Listed in: English, as ENGL-344
Amelia Worsley (Section 01)
Two hundred years ago, at the age of nineteen, Mary Shelley wrote what is often called the first science fiction novel. Frankenstein not only describes fears about accelerating technology and monstrosity in the early nineteenth century; it also sets the stage for continuing discussions about gender, reproduction, race, ethics, slavery, science, artificial intelligence, language, and disability. To celebrate this groundbreaking novel's 200th anniversary, this co-taught class will explore the making of the text, alongside its monstrous legacy in contemporary culture. We will look both backwards, at Shelley’s influences (such as Milton, Rousseau, and Wollstonecraft), and forwards, to the novel’s adaptations and afterlives–including films, theater, electronic novels, comic books, and the extensive Frankenstein collection in Smith’s rare book room. As we trace the history of the novel and explore the enduring role of gothic monstrosity today, we will ask: what has allowed this novel to endure, and why can’t our contemporary culture let it go?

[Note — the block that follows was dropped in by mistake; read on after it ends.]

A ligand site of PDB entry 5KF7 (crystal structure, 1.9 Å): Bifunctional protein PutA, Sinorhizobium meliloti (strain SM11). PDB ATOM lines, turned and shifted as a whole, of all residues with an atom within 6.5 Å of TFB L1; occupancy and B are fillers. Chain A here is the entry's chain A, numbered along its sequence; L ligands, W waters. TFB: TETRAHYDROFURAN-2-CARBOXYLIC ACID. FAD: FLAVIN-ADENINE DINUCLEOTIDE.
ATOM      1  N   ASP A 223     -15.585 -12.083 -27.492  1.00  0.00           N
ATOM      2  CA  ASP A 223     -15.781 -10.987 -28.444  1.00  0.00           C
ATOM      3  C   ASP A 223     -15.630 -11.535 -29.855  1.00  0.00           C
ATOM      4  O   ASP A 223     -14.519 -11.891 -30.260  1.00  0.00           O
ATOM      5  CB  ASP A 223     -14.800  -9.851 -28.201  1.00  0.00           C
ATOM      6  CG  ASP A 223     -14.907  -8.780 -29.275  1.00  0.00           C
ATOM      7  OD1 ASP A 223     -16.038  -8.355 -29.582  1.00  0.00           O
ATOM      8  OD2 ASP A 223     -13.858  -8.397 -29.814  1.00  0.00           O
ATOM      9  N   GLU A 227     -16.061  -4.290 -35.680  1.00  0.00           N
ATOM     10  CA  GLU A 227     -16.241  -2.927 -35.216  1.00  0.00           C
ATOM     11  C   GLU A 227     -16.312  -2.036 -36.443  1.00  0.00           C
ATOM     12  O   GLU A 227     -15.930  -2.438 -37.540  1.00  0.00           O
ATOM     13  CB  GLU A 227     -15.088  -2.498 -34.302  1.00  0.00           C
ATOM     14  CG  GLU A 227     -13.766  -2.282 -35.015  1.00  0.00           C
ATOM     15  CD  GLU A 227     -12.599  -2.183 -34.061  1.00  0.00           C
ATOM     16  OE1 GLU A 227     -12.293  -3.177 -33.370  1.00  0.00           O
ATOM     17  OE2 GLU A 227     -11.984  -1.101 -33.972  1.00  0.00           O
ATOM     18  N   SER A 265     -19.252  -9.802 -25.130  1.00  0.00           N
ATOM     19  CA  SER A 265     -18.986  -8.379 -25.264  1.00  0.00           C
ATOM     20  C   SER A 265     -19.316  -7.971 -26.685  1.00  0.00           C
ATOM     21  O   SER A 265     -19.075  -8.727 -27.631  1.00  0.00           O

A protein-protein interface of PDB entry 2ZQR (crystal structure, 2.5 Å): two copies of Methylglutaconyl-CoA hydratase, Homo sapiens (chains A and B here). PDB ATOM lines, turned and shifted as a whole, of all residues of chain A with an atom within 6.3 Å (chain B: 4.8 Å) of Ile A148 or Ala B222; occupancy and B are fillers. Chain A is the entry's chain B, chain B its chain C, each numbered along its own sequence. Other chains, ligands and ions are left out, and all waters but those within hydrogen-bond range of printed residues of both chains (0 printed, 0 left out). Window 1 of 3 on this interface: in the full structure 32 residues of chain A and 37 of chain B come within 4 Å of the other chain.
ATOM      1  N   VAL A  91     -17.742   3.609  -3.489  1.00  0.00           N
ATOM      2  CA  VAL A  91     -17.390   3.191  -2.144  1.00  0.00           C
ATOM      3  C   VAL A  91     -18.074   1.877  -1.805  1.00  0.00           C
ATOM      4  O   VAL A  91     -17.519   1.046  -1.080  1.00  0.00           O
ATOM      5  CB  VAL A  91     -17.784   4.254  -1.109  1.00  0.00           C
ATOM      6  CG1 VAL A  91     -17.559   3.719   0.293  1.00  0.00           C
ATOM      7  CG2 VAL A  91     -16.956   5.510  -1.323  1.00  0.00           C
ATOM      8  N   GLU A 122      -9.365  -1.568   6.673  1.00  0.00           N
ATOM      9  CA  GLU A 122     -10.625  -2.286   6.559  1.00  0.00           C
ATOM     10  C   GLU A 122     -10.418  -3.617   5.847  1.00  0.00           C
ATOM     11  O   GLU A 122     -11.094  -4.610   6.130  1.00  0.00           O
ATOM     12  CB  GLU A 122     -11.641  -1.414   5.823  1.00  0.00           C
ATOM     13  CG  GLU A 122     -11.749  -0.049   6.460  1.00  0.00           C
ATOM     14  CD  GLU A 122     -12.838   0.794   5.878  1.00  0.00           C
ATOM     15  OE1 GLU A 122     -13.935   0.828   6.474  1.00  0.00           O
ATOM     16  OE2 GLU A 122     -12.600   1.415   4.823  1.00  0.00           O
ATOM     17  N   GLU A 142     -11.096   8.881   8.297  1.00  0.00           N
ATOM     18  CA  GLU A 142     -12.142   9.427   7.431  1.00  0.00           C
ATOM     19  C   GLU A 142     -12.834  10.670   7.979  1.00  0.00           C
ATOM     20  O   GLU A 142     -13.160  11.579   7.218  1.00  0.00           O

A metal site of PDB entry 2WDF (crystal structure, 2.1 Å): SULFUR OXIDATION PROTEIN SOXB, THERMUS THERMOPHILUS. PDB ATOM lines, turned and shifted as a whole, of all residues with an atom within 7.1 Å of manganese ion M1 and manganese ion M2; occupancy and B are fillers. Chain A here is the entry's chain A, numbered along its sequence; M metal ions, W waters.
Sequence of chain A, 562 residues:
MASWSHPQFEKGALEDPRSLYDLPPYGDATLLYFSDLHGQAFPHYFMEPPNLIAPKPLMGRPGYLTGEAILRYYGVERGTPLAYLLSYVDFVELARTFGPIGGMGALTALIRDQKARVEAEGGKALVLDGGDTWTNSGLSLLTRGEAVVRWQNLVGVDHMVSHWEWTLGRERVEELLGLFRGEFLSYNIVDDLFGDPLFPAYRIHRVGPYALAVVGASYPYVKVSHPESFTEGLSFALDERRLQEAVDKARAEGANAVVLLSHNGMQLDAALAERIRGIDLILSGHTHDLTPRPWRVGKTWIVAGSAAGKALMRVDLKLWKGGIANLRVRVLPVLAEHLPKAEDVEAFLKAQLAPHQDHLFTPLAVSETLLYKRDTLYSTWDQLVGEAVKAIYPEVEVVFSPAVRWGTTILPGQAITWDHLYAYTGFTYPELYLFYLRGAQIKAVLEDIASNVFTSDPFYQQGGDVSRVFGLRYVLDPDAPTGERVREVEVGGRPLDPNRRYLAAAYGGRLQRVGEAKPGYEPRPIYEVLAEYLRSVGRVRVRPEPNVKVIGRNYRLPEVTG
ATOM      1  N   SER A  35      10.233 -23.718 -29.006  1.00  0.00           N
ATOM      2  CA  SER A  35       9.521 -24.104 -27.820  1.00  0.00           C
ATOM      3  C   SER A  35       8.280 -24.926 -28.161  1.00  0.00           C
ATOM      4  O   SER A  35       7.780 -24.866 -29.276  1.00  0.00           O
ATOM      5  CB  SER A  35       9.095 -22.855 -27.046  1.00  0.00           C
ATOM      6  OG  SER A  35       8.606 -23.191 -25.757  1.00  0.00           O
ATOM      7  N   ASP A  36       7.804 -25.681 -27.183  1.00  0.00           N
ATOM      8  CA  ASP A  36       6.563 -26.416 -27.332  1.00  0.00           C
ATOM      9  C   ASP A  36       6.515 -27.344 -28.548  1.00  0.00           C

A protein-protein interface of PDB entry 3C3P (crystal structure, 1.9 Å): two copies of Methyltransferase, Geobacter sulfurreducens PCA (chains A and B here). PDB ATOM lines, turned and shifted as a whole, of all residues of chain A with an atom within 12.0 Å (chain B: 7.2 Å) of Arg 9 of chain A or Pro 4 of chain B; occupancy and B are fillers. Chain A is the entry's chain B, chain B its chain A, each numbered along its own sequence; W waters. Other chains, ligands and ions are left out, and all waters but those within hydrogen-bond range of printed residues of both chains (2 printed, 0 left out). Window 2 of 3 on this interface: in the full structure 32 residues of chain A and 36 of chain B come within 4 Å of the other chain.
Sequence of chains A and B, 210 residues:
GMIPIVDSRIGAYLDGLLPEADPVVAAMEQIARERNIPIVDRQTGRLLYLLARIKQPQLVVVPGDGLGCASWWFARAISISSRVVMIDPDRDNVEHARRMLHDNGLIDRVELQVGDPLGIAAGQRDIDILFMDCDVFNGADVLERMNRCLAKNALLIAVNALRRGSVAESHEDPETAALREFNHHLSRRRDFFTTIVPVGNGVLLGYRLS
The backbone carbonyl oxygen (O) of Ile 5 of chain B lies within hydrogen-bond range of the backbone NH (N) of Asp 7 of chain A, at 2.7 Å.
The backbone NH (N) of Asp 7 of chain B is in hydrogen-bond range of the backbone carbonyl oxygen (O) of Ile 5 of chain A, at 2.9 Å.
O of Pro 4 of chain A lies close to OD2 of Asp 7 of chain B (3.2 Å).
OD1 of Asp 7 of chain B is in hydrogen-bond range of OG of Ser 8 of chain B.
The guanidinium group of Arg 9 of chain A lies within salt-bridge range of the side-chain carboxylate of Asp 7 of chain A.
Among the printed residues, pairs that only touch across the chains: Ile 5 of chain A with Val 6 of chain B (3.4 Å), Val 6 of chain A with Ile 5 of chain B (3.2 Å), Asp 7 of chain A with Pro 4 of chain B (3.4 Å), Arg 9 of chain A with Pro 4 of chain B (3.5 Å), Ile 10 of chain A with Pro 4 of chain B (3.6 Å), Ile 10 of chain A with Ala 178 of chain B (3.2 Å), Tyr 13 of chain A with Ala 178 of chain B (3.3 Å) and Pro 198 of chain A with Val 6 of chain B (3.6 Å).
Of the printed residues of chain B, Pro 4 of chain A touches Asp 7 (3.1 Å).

Classes will alternate between Amherst and Smith Colleges. The course will have a course number at both institutions, and will count as an Amherst class for Amherst College students.
Admission with consent of the instructor. Limited to 18 Amherst students and 18 Smith students. Fall semester. Professor Worsley and Professor Gurton-Wachter of Smith College.
If Overenrolled: Preference given to upper-level students.